Earlier this week, Entertainment Weekly released exclusive stills from The Force Awakens and a black X-Wing fighter could clearly be seen in the background. It’s no secret that J.J. Abrams and his crew have been mining existing artwork from the late Ralph McQuarrie for character designs and concepts, but the stealth X-Wing fighter owes quite a bit to Kenner’s abandoned Star Wars toy line for ’85-’86.
By 1985, interest in Star Wars was waning. George Lucas was burnt out and a new crop of toys were saturating the market: G.I. Joe, Transformers, and some kids even accidentally got Go-Bots from their clueless grandmother. It’s hard to imagine now, but even with Saturday morning cartoons Droids and Ewoks, the continuing Marvel Comics series, and two made-for-television Ewok movies, nobody really cared about Star Wars anymore. The Star Wars faithful were a long way from Admiral Thrawn and Dash Rendar. However, that wasn’t going to stop Kenner from throwing one more Hail Mary pass to try and reboot the toy line that put their company on the map.
The public first got a look at the abandoned toy line in an issue of Star Wars Galaxy magazine from the mid-’90s that’s featured on Doomkick.com. The article was written by a Star Wars collector who became the head of fan relations at Lucasfilm. It was based on a presentation binder that was “acquired from a Hasbro employee who worked on Kenner’s Star Wars line during the ’80s” according to The Star Wars Collectors Archive, who apparently also got hold of one of those presentation notebooks.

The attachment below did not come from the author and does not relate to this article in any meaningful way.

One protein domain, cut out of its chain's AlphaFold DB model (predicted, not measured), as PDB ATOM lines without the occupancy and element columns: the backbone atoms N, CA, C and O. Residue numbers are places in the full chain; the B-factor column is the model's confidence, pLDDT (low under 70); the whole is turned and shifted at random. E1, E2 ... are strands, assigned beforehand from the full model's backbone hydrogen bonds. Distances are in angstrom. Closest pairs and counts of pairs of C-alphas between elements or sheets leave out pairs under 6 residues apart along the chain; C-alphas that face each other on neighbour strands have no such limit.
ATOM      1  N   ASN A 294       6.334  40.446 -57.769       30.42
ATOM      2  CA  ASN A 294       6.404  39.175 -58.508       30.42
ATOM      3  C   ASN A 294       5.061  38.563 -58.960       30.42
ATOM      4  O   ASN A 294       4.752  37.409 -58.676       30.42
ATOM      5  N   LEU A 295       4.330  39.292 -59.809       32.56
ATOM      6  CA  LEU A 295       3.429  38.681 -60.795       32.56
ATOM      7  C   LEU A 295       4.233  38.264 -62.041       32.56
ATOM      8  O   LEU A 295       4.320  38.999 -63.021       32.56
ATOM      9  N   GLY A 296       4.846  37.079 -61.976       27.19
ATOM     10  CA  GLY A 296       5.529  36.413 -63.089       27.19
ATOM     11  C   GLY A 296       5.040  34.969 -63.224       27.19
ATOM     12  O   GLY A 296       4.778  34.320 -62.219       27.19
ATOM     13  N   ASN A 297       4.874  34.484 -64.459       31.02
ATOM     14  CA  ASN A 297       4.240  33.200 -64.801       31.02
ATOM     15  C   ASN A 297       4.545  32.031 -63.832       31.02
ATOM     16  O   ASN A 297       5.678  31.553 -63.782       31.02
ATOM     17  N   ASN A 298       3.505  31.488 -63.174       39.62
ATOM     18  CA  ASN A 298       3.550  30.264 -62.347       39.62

The notebook contains plenty of concept drawings of characters, such as new villain Atha Prime, who—along with his clone army—would do battle with the older and hopefully wiser group of Rebels. The Prime design is based on original concept art for the Emperor’s Royal Guards, and clicking through the site, readers will notice there is quite a bit of recycling going on.
The stealth tandem X-Wing is two X-Wing toys molded together and painted black, while the Mongo Beefhead Tribesman—a Tatooine denizen—is a kit-bashed toy comprised of arms from Hammerhead, the body and head of Squidhead, and a chest harness from 4-Lom. The new Imperial Attack Droids seem to be made up of whatever droid parts were lying around the Kenner offices hours before the presentation was due. Kenner always got their money’s worth by recycling molds for toys. The Ewok Family Hut was a resculpted Treetot and most of the toys in the Robin Hood: Prince Of Thieves line used molds from Star Wars.
Some of the toys from the presentation did make it into production as part of the Power Of The Force, Droids, and Ewoks lines, including an A-Wing fighter and the Tatooine Skiff. It really is too bad that Grand Moff Tarkin’s (said to have narrowly escaped the destruction of the Death Star in the presentation) Imperial Outpost Playset never made it into production, because that could have given the U.S.S. Flagg a run for it’s money. Perhaps we’ll see the Sandspeeder on Jakku this December.